Financial Trust Leads To A Better Sex Life For Millennials And Baby Boomers, New Survey Finds, Because Communicating About Money Is An Aphrodisiac
It doesn't matter your age, fighting about money could be ruining your sex life. Money surveyed 500 millennials and 500 baby boomers and found that, across the board, communication about money can improve your sex life. While around 90 percent of both categories reported that they valued financial responsibility, 32 percent of millennials said high-earning potential is important in a partner, compared to only 18 percent of boomers. Weirdly, despite a massive difference in income between millennials and boomers, both groups said $154 is the highest amount you should spend without consulting your partner. This emphasis on being open and trustworthy with money tied directly to sex lives.
Out of those that said they trusted their partner with money, 75 percent of millennials and 44 percent of boomers reported "hot sex lives." (Really? "Hot sex lives"? Is that what the kids are saying these days?) Compare this to those don't trust their partner with money, and those reporting hot sex lives drops to 34 percent of millennials and 18 percent of boomers. Yes, in both counts millennials are more likely to report being sexually satisfied, but Time is happy to "credit that to youthful exuberance"— sounds about right.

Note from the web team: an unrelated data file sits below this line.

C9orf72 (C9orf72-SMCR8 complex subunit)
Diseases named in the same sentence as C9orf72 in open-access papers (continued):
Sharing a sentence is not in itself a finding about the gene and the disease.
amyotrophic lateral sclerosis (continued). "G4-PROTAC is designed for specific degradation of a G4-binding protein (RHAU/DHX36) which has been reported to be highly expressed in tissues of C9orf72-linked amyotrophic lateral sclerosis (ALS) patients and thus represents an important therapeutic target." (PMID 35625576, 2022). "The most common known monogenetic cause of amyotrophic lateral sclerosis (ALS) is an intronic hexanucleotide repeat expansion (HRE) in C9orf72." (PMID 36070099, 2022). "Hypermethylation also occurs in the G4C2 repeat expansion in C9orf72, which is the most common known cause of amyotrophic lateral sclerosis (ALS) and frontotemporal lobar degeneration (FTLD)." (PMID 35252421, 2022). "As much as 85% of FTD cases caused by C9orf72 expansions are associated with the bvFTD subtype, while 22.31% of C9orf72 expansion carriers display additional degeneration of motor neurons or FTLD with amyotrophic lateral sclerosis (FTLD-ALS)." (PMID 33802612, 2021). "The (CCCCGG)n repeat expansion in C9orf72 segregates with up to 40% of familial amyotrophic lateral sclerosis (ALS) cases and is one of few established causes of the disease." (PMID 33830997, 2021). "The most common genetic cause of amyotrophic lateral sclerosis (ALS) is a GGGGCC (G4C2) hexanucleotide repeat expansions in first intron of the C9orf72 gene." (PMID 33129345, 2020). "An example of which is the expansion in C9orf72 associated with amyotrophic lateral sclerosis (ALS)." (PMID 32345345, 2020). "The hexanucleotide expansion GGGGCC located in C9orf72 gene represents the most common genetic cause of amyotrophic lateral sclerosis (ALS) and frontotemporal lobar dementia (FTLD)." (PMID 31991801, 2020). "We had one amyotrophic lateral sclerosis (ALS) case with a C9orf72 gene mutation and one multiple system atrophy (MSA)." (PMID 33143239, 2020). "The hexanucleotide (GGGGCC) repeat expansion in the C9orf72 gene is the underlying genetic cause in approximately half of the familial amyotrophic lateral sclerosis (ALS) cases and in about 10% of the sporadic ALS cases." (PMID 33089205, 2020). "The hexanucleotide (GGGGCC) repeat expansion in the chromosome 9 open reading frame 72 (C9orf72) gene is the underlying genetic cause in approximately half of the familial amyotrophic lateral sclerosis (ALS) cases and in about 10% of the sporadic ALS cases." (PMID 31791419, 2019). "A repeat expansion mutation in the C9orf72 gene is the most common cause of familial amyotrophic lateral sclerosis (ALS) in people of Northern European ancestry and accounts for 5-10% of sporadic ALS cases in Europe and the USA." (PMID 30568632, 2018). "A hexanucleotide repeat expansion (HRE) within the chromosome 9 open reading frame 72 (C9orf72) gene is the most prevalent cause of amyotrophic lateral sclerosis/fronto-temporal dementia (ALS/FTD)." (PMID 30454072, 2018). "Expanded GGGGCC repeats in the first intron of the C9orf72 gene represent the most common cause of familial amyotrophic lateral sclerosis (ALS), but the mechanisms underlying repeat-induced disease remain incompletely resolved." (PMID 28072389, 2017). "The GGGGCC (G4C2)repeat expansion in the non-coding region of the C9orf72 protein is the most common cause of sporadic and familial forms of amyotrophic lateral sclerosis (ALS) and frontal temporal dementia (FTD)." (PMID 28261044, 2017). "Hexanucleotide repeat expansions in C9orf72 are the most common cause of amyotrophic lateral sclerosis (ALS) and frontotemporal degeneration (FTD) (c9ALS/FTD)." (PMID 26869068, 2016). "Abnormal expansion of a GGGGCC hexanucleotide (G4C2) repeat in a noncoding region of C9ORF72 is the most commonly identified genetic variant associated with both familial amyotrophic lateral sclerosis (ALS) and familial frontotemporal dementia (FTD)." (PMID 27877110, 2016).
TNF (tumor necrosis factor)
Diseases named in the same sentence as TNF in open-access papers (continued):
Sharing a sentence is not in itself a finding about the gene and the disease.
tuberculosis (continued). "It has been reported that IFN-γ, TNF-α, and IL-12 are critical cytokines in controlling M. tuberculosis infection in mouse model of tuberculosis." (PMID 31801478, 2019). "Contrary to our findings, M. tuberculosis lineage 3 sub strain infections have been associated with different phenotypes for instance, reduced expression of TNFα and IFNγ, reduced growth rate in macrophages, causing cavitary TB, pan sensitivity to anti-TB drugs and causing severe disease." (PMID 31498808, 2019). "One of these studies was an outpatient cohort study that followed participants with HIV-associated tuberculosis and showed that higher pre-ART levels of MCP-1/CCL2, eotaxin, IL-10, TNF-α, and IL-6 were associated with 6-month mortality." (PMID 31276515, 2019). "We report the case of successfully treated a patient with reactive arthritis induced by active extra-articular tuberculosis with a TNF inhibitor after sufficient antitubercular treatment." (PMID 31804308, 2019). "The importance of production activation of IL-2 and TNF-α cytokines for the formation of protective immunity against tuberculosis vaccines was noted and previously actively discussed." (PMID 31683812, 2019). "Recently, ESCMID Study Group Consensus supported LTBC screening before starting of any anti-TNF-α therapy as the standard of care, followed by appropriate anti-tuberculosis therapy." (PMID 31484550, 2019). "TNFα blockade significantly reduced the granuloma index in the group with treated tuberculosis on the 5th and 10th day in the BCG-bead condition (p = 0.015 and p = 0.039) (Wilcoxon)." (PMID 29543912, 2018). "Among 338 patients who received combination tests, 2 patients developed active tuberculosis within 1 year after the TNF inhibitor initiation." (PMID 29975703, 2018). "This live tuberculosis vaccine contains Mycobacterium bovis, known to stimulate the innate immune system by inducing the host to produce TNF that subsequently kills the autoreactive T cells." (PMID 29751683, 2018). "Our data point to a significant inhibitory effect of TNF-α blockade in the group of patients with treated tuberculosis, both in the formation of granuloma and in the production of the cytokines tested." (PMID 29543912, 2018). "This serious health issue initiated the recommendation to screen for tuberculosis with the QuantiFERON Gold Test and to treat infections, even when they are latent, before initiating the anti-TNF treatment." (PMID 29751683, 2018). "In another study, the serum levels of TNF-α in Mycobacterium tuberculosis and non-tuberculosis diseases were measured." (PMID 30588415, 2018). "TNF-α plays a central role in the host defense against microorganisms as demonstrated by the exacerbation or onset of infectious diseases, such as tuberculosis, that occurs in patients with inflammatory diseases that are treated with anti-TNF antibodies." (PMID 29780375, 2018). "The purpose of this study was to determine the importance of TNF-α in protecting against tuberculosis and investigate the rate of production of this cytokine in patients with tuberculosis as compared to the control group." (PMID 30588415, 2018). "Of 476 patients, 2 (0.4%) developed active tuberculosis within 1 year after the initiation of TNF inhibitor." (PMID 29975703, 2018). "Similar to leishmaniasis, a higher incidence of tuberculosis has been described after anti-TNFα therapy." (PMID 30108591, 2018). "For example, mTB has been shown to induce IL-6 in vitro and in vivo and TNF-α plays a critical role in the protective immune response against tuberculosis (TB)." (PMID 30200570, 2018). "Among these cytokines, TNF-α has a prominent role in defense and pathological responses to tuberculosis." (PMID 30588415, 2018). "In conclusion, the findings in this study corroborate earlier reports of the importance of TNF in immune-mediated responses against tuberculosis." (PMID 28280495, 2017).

But what were their priorities? That's where, perhaps unsurprisingly, the two groups were different. According to Money: "Millennials and boomers differed when it came to what specific types of financial harmony were related to the biggest increases in sexual satisfaction. Younger folks generated the most heat when they were on the same page about saving for big purchases, while older couples who agreed on investments reported the best sex lives." Couples who fought about money were also far less likely to report bedroom satisfaction. Which makes sense, as money worries are about the most stressful, anxiety-ridden problems out there, and certainly no aphrodisiac.
The number one fight reported by each group was overspending on frivolous purchases, and lack of emergency savings made the top three in each. Basically the most important thing is to make sure you have the same financial priorities as your partner and then do your best to communicate openly about them to avoid fights. Your wallet and your libido will thank you.
You can see handy infographic summaries of all responses on Money's website.
Images: Ana C./Flickr; Giphy